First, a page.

The overlapping of irregular migration with refugee flows to the European Union (EU) requires an in-depth analysis of the current situation and a complex response from the different actors involved. Although the so-called refugee crisis appeared in 2011 with the Arab uprising (especially with the Syrian war), it was not until the end of August 2015 when it became central in the political agenda of the EU (Fargues, 2015). The heterogeneous political responses (particularly in border control, reception and the implementation of the European common asylum system) from the EU and its member states to the arrivals of refugees from the Middle East and Africa, the lack of understanding between EU countries in the implementation of relocation and resettlement agreements, or the absence of support for first countries of arrival and transit are some of the drivers that explain the ineffective domestic and external policies implemented (Carrera et al., 2015; Guild & Carrera, 2016; Mouzourakis, 2016).
“The heterogeneous political responses from the EU and its member states, the lack of understanding between them or the absence of support for first countries of arrival and transit are some of the drivers that explain the ineffective domestic and external policies implemented so far.”
By analysing the results that emerged from the 7th Euromed Survey, this short contribution focuses on examining perceptions of experts and stakeholders involved about the actions carried out by the main actors dealing with migration and refugee issues from the Mediterranean. To do so, the text looks, firstly, at the political responses by the main actors to the current situation. Secondly, it analyses the drivers shaping these political responses. Thirdly, it examines the potential source of domestic and regional instability. Fourthly, it focuses on the role of the EU in dealing with the phenomenon. The document will conclude with some final remarks.
Political Responses by Countries: From Bad to Worse
There is a general concern about how the different countries have responded to the current situation of mobility in the last few years. The experts agree that the political response from countries with an important role in the management of migration and refugee issues is in general terms bad or quite bad. An interviewee explains the situation as follows:
Germany reacted with delay; Italy and Greece are overwhelmed; EU transit countries and Western Balkan countries tried to get rid of the problem at the expense of others; Turkey, Jordan and Lebanon as receiving countries responded humanely, but inefficiently.Greek respondent
Nonetheless, most of them concur that there are some differences depending on countries. For example, the efforts of the main destination countries are recognised by all respondents, albeit with many criticisms of their policies. On the one hand, experts appreciate the accommodation and integration policies of some EU countries such as Austria, Germany, the Netherlands or Sweden. 54% of respondents report that the policy response of these countries has been good or very good. Moreover, 50% of respondents also assess positively the effort to accommodate millions of refugees by countries such as Jordan, Lebanon or Turkey. In the same vein, the two most important EU first countries of arrival (Greece and Italy) are assessed positively by their role in the management of the phenomenon. Experts, civil society and policy-makers recognise the important role played by countries that are on the frontline and dealing with the biggest pressure with regard to the management of immigration and refugees, despite the adverse circumstances (see Graph 1). In contrast, more than 80% of respondents assess the policy of Eastern EU countries and Western Balkan countries as bad or very bad.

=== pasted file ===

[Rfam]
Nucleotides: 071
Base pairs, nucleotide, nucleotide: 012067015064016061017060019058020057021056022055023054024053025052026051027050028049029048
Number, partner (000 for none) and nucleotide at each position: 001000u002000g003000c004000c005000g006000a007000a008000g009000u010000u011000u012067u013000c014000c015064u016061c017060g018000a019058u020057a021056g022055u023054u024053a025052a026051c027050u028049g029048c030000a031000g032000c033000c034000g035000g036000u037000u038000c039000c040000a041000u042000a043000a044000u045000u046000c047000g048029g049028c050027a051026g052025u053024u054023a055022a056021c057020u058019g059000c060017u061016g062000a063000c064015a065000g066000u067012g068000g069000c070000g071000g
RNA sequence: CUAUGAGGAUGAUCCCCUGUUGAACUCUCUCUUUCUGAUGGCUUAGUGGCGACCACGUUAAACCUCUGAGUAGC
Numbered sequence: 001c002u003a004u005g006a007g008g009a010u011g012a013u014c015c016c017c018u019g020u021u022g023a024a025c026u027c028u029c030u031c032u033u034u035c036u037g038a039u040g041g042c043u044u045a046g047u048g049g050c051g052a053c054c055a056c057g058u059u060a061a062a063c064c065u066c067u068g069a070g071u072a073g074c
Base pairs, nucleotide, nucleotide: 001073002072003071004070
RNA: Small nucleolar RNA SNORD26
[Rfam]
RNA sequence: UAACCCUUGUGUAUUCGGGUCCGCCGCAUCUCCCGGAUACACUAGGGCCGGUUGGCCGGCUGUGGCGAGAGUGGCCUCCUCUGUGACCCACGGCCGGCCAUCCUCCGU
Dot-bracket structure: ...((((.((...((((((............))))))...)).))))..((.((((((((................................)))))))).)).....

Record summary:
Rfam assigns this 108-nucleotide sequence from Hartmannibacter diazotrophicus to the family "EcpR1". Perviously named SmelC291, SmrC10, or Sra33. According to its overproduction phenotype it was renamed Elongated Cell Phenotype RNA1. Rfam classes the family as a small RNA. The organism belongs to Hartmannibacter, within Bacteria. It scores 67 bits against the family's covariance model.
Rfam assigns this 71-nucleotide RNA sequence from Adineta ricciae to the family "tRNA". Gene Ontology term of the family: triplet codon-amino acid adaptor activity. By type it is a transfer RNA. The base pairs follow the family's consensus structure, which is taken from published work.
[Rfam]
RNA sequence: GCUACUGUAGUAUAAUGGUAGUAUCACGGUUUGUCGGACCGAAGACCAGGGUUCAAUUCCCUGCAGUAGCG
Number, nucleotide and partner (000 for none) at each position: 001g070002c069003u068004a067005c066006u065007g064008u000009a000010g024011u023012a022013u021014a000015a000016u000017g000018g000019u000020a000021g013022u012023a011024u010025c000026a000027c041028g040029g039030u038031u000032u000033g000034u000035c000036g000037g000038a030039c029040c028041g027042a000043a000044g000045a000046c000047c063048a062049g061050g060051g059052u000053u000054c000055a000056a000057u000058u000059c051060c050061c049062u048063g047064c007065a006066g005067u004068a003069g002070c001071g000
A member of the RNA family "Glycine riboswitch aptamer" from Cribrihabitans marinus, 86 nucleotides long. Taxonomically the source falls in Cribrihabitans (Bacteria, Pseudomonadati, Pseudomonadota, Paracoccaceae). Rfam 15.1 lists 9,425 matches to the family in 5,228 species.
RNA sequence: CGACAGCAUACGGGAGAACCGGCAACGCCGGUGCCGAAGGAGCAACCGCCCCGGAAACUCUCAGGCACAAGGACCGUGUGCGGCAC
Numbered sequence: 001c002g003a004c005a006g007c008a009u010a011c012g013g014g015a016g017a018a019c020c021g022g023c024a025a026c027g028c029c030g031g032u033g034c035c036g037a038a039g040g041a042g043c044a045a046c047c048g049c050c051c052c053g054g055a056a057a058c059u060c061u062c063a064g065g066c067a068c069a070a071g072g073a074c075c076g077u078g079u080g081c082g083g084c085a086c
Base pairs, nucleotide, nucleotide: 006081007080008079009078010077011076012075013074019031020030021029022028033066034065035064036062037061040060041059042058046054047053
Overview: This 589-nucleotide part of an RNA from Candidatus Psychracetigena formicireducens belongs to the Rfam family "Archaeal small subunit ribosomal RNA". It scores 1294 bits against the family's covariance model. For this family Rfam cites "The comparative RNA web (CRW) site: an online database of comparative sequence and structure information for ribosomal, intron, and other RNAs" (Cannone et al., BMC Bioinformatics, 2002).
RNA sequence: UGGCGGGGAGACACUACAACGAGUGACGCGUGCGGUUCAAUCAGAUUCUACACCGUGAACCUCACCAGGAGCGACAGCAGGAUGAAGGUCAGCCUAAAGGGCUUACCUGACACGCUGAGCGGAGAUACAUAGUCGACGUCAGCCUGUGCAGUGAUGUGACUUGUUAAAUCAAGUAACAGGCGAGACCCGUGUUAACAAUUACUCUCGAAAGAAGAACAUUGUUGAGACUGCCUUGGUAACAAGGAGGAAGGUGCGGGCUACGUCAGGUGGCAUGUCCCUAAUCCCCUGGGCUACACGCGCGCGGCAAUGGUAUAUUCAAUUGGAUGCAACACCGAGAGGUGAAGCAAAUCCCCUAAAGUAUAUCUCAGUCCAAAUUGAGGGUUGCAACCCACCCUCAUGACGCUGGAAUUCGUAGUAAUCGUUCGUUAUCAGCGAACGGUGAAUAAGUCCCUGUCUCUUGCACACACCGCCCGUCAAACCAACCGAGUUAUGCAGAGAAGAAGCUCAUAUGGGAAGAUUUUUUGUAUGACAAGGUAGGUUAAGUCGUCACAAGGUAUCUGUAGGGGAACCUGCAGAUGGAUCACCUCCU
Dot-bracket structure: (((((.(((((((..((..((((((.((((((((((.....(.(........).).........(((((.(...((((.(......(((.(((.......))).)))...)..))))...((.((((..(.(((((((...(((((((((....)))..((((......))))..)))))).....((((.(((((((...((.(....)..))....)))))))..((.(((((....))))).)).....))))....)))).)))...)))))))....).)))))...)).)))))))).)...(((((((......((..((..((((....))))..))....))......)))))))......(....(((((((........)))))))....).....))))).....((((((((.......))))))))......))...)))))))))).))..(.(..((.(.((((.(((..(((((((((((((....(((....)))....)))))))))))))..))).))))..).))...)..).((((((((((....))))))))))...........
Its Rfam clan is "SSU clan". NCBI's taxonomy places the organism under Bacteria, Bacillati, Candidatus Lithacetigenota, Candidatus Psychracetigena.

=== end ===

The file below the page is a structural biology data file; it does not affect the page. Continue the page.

“Experts, civil society and policy-makers recognise the important role played by those countries that are on the frontline and dealing with the biggest pressure with regard to the management of immigration and refugees.”
Graph 1: How would you assess the policy response to the present migration and refugee situation by: (The graph below shows the % of good and very good answers)
Domestic Affairs in Migrant Management
Whatever the outcomes, it seems clear that, on the one hand, the policies implemented by most of the countries involved in the management of this phenomenon have been related to internal particularities. Public opinion, upcoming elections, the presence of far right parties or the strategic political use of the management of the situation are some of the drivers that have significantly affected the policies implemented. On the other, external factors, such as the total number of new arrivals or the support (or lack of it) from EU or international institutions for those countries most in need, have had a major impact. Therefore, the drivers conditioning policy responses have changed over time according to the context and there have been differences depending on the country.
“The drivers conditioning policy responses have changed over time according to the context and there have been differences depending on the country.”